No matter how long you have been investing in mutual funds, it pays every once in a while to step back and recall what attracted you to them in the first place.
This sort of appraisal can help you decide how to deal with your present and future fund investments - and maybe even when to consider putting your money somewhere else.The mutual fund format has many virtues that have contributed to its dazzling success over the past couple of decades, including diversification; easy-in, easy-out liquidity; convenience; professional management; and access to many types of investments that are otherwise out of the reach of small investors.
Many stock funds have always boasted generous amounts of these attributes, which goes a long way toward explaining why the stock market was the first arena in which funds gained a following.
For an ante of a few hundred to a few thousand dollars, or less than the price of a 100-share lot of many individual stocks, investors could buy a part interest in a professionally managed, diversified portfolio of stocks.
They were still exposed to the ups and downs of the market, but they had much less to fear from sudden misfortune striking a single company.
Money market funds, which first began to appear in the early 1970s, have likewise been a smash hit. They gave small investors access to short-term interest-bearing securities like commercial paper issued by corporations that had previously been out of their reach.
The third main category, bond funds, has also attracted millions of investors over the years. But its benefits have come under more critical scrutiny in the mid-1990s.
"Bond funds have a number of advantages over buying individual bonds," says Sheldon Jacobs, publisher of the No-Load Fund Investor advisory letter in Irvington-on-Hudson, N.Y.
"But there are two significant disadvantages. Unlike individual bonds, you can't hold bond funds to maturity and be guaranteed face value. The cost of management in bond funds may put them at a yield disadvantage vs. individual bonds."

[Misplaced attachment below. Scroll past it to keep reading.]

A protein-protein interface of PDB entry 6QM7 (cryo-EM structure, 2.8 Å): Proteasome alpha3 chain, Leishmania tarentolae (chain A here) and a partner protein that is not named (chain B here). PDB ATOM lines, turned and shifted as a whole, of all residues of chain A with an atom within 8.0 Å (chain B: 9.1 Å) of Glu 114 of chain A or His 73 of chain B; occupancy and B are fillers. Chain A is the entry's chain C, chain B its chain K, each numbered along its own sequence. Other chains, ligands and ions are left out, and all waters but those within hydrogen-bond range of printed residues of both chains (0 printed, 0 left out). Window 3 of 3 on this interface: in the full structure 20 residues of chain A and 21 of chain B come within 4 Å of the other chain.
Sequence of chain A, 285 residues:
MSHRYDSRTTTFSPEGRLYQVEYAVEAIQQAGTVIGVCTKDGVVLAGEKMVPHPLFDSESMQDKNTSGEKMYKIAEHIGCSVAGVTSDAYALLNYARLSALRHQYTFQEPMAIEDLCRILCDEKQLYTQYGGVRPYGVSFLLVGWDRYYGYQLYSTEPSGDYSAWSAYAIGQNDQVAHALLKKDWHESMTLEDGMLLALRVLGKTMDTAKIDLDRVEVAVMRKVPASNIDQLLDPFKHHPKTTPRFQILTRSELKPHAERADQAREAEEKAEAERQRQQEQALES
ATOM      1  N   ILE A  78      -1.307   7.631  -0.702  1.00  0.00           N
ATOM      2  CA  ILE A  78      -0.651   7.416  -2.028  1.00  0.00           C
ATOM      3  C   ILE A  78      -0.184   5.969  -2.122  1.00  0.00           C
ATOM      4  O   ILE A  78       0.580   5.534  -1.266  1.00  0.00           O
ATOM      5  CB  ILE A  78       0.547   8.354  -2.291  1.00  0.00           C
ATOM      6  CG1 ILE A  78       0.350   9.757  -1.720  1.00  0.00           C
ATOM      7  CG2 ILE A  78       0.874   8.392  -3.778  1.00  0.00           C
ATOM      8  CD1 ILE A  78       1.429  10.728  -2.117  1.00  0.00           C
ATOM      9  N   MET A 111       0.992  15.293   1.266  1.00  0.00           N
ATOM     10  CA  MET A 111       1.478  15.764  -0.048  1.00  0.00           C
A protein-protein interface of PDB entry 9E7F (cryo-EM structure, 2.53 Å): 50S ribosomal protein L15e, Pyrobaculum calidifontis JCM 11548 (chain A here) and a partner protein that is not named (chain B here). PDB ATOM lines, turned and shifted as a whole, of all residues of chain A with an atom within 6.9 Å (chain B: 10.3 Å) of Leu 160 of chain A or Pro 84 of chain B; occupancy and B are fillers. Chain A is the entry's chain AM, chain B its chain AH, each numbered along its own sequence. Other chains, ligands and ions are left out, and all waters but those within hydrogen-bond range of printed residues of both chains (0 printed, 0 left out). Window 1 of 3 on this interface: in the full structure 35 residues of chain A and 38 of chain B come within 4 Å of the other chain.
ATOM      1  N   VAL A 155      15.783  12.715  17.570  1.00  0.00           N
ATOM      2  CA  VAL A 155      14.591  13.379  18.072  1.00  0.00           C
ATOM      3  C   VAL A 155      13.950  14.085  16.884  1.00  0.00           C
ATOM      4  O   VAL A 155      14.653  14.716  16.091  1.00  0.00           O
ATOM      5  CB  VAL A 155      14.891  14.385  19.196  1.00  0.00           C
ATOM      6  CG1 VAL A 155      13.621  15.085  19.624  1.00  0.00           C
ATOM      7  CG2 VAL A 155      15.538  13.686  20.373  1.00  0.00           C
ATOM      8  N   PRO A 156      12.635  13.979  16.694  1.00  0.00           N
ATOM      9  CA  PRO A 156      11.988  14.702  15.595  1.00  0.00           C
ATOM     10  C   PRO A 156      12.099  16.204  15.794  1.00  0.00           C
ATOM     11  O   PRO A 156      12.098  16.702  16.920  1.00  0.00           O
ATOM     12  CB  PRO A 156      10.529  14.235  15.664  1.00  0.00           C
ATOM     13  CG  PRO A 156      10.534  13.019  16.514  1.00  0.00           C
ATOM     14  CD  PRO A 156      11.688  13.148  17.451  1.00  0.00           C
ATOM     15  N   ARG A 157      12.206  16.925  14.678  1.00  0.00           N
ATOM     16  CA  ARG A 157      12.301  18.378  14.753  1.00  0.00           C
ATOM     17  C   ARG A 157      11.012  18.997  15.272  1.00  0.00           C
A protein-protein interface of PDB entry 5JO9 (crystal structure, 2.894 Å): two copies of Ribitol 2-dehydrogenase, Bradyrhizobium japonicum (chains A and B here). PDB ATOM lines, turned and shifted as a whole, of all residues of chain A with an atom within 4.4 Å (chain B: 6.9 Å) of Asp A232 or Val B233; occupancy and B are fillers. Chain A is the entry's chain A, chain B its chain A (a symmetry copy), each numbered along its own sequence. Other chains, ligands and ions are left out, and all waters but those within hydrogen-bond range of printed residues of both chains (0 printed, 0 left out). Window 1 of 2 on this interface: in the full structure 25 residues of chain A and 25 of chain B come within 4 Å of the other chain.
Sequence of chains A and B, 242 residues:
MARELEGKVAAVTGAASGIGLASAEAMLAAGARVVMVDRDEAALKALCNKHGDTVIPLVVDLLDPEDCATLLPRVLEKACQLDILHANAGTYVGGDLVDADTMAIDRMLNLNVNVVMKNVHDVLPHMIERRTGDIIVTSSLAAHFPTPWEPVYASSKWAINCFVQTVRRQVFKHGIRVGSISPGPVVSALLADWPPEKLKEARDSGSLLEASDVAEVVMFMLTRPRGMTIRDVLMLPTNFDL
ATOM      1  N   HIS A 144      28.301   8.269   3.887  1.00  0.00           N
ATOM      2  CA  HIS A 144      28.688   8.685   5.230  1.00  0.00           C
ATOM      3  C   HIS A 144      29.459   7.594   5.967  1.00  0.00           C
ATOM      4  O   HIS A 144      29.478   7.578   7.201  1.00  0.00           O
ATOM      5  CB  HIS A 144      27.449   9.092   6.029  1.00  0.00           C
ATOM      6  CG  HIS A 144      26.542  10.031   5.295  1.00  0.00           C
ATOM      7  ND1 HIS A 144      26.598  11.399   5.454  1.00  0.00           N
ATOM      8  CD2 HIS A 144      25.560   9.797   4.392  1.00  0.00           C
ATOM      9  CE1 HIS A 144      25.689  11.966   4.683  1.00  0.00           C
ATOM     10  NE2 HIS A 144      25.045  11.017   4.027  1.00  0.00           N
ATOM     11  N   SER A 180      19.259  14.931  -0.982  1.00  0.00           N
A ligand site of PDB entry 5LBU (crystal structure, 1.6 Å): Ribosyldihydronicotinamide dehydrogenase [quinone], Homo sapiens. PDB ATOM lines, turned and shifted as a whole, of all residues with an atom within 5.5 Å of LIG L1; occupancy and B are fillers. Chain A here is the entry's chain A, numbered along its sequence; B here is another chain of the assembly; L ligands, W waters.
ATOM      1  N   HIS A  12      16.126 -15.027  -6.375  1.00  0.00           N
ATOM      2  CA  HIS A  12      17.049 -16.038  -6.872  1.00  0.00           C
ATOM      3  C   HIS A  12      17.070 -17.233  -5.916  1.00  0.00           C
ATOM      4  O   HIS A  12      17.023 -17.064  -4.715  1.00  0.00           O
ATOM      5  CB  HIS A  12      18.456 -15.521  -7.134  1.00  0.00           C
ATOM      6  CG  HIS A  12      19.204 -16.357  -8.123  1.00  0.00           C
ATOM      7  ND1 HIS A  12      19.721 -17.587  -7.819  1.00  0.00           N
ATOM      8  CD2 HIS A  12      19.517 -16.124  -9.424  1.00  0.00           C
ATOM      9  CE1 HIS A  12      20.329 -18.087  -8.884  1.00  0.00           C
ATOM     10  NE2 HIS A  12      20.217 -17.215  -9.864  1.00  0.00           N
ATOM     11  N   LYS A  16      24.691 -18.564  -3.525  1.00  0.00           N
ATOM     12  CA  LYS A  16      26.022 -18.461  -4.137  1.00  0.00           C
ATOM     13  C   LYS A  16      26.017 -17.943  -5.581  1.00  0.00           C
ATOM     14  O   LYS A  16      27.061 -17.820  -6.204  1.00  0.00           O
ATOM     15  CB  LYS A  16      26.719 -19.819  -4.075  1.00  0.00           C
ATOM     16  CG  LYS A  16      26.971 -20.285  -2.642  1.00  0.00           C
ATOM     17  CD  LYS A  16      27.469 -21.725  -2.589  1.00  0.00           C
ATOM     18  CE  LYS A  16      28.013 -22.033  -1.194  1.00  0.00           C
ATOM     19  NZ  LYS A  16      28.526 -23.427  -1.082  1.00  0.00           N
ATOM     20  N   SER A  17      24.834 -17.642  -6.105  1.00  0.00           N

In some kinds of bond funds, Jacobs suggests, the value of diversification alone can outweigh these drawbacks. In high-yield junk bond funds, for instance, "diversification is essential and management expertise is critical," he says.
Similarly, a professional diversification plan is the core principle of flexible bond funds, which mix together bonds of different types.
In municipal bonds, Jacobs says, small investors may be best off buying funds, while people with larger amounts of capital may be more inclined to buy top-rated individual munis directly.
The hugely popular area of government securities, especially Treasury bonds, in some ways is the least amenable to the mutual fund format.
"Since Treasuries have no credit risk, there is no point in diversifying among them," Jacobs says. "If a Treasury fund does not actively manage its maturities, and most do not, then the portfolio manager is not adding much value."
Furthermore, he says, liquidity is less of a problem for direct owners of Treasury bonds than other types of bonds.
If you can sometimes make a case for investing in straight Treasury bonds, especially dealing direct with the government and thus avoiding commission costs, the same logic might be applied to short-term Treasury bills in comparison to a "Treasury-only" money market fund.
And of course, investors in large numbers who have the capital and the inclination still choose to buy stocks directly rather than stock funds.
When you spot a company with promising long-term prospects that you understand well, maybe its stock is preferable to any fund as a place to put money you can afford to risk.
Instances like these don't in any way diminish the appeal of mutual funds for millions of investors with many different goals.
What they do provide, though, is a reminder to look closely enough at every fund investment to gauge its real merits. In Jacobs' words, "Ask whether you are really getting the benefits you're paying for."